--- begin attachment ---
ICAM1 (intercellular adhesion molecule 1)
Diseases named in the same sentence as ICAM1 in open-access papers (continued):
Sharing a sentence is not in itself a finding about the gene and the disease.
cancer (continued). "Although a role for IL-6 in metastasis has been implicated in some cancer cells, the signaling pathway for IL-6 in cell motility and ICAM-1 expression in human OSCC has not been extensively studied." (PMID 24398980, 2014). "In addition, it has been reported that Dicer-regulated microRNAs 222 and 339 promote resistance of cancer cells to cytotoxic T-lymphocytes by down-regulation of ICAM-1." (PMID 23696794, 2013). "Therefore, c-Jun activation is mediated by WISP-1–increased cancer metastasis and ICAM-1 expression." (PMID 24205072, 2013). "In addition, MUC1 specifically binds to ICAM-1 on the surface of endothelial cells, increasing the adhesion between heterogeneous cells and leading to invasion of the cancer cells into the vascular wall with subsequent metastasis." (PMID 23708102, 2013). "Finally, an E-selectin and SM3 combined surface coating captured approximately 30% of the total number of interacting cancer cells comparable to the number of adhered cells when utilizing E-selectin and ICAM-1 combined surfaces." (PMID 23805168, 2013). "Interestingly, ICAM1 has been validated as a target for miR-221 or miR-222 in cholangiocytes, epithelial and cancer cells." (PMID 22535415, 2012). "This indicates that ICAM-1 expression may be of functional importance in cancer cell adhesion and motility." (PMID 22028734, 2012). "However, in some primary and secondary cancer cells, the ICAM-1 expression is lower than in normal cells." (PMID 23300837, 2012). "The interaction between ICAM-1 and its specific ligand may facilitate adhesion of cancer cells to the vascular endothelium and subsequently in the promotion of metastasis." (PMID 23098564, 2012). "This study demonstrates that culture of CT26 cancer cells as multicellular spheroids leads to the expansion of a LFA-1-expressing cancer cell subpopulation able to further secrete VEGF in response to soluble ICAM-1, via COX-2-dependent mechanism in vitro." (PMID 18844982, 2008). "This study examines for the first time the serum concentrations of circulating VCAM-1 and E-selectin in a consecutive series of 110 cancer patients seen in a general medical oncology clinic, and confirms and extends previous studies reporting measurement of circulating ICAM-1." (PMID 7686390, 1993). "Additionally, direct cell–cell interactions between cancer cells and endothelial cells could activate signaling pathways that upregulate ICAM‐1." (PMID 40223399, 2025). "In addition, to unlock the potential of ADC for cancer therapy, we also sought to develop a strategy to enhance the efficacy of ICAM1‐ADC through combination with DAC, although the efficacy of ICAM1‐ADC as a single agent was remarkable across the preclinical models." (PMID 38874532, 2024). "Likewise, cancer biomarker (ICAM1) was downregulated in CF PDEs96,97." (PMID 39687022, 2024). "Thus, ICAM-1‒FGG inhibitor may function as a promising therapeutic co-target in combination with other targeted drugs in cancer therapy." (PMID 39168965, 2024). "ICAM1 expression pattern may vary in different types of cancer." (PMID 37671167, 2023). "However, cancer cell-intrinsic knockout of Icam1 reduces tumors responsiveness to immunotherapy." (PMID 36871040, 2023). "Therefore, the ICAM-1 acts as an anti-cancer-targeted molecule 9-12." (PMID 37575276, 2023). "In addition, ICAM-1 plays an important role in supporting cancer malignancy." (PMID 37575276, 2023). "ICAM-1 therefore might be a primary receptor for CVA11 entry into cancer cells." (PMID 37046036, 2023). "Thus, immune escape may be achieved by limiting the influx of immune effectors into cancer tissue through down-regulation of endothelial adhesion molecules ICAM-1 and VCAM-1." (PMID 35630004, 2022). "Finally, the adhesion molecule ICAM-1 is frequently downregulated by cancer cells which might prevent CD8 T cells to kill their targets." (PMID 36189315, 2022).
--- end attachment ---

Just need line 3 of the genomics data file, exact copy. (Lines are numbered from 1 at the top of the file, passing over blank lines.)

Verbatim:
Sharing a sentence is not in itself a finding about the gene and the disease.